Learning how muscle cells feel the pull of gravity
People can easily feel the presence - or absence - of gravity. Our individual cells actually may be able to sense gravity, too, and that ability could play a role in the loss of muscle that occurs when humans spend time in space. An investigation on the International Space Station to learn more about exactly how cells sense gravity could help scientists figure out ways to prevent that muscle loss, in space and on Earth.
Skeletal muscle cells are particularly sensitive to mechanical stress, or load, which is why exercise stimulates the growth of these muscles. This sensitivity could also explain why microgravity causes muscles to atrophy, or waste away. Previous research suggests that skeletal muscle cells have unique ways of detecting mechanical stress. Scientists believe that the lack of mechanical stress on cells from gravity may decrease tension in the cell membrane and affect the expression of key proteins and genes, ultimately leading to muscle atrophy.
The mechanisms by which this happens aren't yet understood, though, and the Japan Aerospace Exploration Agency's (JAXA) Cell Mechanosensing investigation seeks to change that.
Principal investigator Masahiro Sokabe, PhD, professor at Nagoya University Graduate School of Medicine in Japan, explains one possible mechanism: that cells sense gravity using mitochondria, a relatively heavy body inside our cells.
"Microgravity causes weight loss in mitochondria," Sokabe says, "which decreases the tension in fibers connected to the cell membrane and reduces activity in channels that move calcium ions across the cell membrane." Together, the decreased concentration of calcium in the cell and thinning of stress fibers could be the cause of loss of muscle.
To test whether this is what happens, researchers are using fluorescent markers in mouse and rat cells (specifically mouse stem cells or MSCs and rat myoblast L6 cells), which thrive under microgravity conditions, reports co-investigator Takeshi Nikawa of Tokushima University. These cells will be attached to extracellular matrices which are mesh-like structures made up of molecules that cells secrete to provide them with structural and biochemical support. Matrices with different rigidities will create varying tensions in the stress fibers and cell membranes to simulate mechanical loads, including that of gravity, experienced by cells on earth.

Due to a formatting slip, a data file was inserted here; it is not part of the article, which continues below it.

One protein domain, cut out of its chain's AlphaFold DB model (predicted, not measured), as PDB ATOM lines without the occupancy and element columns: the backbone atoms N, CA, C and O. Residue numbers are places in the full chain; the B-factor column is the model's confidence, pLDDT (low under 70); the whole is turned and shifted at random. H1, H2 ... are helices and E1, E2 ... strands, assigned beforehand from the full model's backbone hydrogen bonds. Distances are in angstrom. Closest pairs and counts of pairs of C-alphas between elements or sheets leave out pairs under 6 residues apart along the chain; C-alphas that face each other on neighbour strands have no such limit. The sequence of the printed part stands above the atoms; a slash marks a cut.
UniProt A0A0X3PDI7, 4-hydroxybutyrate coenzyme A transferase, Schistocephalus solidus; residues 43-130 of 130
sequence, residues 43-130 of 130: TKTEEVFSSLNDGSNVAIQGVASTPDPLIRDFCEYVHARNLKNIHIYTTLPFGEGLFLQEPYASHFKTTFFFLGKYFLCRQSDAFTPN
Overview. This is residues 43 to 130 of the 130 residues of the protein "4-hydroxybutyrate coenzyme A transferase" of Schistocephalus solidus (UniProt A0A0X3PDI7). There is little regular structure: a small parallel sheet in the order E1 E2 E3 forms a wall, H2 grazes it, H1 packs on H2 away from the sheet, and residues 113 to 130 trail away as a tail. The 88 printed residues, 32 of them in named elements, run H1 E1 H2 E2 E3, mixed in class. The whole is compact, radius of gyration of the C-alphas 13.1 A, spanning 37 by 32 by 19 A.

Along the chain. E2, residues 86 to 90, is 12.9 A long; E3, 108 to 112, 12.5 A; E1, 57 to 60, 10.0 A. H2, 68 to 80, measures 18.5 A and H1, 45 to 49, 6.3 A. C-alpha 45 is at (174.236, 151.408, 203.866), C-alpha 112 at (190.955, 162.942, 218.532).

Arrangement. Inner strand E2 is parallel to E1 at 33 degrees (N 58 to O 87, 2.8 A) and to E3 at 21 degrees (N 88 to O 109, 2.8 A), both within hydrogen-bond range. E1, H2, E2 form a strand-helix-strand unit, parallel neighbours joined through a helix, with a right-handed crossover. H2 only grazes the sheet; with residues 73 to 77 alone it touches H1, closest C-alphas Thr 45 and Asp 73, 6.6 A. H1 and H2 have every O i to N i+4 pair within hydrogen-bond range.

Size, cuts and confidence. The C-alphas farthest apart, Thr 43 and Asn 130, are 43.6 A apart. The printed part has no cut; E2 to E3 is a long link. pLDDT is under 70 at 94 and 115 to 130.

Loss of muscle strength and tone, and resulting difficulty with physical activity following return to Earth, are long-standing challenges of extended space travel. Astronauts who travel to Mars, for example, will need to be physically active almost immediately upon arrival on that planet. On Earth, muscle loss results from extended bed rest or inactivity due to age, illness or surgery, as well as some forms of muscular dystrophy.
Understanding the mechanical and chemical changes in cell functions that cause muscle atrophy, and the role that gravity plays, will help researchers develop therapeutic approaches to inhibit those changes and, ultimately, help prevent muscle loss.
This is the third stage of the experiment to launch to the station. The first applied various drugs to rat and mouse cells cultured in the Cell Biology Experiment Facility (CBEF) in the space station's Kibo module. Those cells were treated with chemicals to preserve genetic material and frozen for return to Earth. The second stage looked at the effect of microgravity on cell migration, the structure of stress fiber, and mitochondria at room temperature. For this experiment, live cells will be kept in a new, temperature-controlled chamber in Kibo, observed with a fluorescent microscope, then chemically fixed and refrigerated for return to Earth.
By figuring out how our cells "feel" gravity, this investigation could help finally determine why and how muscles waste away in space. That may leave people in space and on Earth feeling a lot stronger.